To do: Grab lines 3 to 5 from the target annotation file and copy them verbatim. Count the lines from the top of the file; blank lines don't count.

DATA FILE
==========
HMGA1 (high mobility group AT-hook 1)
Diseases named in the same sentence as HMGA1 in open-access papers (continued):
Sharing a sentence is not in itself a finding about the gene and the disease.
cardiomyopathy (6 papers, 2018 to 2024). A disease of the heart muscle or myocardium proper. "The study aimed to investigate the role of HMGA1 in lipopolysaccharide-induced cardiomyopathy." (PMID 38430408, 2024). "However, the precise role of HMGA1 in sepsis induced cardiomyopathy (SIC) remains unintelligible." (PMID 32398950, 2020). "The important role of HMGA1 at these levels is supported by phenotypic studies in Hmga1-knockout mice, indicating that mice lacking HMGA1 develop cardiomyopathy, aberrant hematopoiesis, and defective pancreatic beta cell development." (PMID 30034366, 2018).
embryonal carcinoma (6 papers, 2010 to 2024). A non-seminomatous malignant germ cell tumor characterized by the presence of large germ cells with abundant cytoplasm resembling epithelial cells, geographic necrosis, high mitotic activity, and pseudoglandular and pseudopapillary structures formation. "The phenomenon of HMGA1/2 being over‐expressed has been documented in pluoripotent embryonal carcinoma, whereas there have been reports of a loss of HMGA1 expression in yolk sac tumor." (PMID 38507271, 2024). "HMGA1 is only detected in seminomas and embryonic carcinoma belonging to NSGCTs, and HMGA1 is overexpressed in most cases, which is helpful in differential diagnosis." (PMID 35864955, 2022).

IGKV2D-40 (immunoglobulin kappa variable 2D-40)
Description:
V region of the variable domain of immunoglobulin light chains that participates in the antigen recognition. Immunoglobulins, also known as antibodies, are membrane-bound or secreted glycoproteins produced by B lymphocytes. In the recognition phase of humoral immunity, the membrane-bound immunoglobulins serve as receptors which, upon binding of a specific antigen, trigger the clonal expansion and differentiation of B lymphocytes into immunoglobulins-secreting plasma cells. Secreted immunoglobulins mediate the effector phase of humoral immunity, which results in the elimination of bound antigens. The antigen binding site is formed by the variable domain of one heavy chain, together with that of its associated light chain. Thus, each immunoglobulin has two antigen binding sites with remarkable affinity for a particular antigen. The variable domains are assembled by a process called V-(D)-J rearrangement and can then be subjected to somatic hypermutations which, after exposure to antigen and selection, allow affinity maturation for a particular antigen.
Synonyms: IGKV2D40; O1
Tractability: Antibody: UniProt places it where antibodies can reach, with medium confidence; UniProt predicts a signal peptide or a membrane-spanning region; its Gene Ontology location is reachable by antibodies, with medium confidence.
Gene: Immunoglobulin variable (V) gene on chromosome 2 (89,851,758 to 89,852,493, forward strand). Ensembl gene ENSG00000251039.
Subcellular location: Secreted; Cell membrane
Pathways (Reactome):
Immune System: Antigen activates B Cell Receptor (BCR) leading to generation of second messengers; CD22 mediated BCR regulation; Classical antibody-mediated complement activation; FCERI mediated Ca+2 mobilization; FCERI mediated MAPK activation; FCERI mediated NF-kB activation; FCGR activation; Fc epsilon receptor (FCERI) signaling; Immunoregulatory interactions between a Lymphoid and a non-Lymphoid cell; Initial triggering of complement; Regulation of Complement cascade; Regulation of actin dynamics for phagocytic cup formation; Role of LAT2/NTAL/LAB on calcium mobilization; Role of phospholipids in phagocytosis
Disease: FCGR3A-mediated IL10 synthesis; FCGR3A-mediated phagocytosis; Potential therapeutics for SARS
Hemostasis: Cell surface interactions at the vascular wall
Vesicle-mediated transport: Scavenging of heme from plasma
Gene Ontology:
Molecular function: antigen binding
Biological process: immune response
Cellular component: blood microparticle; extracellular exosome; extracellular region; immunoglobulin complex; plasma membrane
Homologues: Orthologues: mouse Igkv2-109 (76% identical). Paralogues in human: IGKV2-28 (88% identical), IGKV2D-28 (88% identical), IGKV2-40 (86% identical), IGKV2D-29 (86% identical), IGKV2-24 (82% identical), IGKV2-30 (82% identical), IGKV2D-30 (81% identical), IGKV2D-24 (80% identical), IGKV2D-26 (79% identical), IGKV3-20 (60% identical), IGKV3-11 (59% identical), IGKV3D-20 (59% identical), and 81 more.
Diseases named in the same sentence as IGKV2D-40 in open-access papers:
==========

Sharing a sentence is not in itself a finding about the gene and the disease.
cardiomyopathy (6 papers, 2018 to 2024). A disease of the heart muscle or myocardium proper. "The study aimed to investigate the role of HMGA1 in lipopolysaccharide-induced cardiomyopathy." (PMID 38430408, 2024). "However, the precise role of HMGA1 in sepsis induced cardiomyopathy (SIC) remains unintelligible." (PMID 32398950, 2020). "The important role of HMGA1 at these levels is supported by phenotypic studies in Hmga1-knockout mice, indicating that mice lacking HMGA1 develop cardiomyopathy, aberrant hematopoiesis, and defective pancreatic beta cell development." (PMID 30034366, 2018).
embryonal carcinoma (6 papers, 2010 to 2024). A non-seminomatous malignant germ cell tumor characterized by the presence of large germ cells with abundant cytoplasm resembling epithelial cells, geographic necrosis, high mitotic activity, and pseudoglandular and pseudopapillary structures formation. "The phenomenon of HMGA1/2 being over‐expressed has been documented in pluoripotent embryonal carcinoma, whereas there have been reports of a loss of HMGA1 expression in yolk sac tumor." (PMID 38507271, 2024). "HMGA1 is only detected in seminomas and embryonic carcinoma belonging to NSGCTs, and HMGA1 is overexpressed in most cases, which is helpful in differential diagnosis." (PMID 35864955, 2022).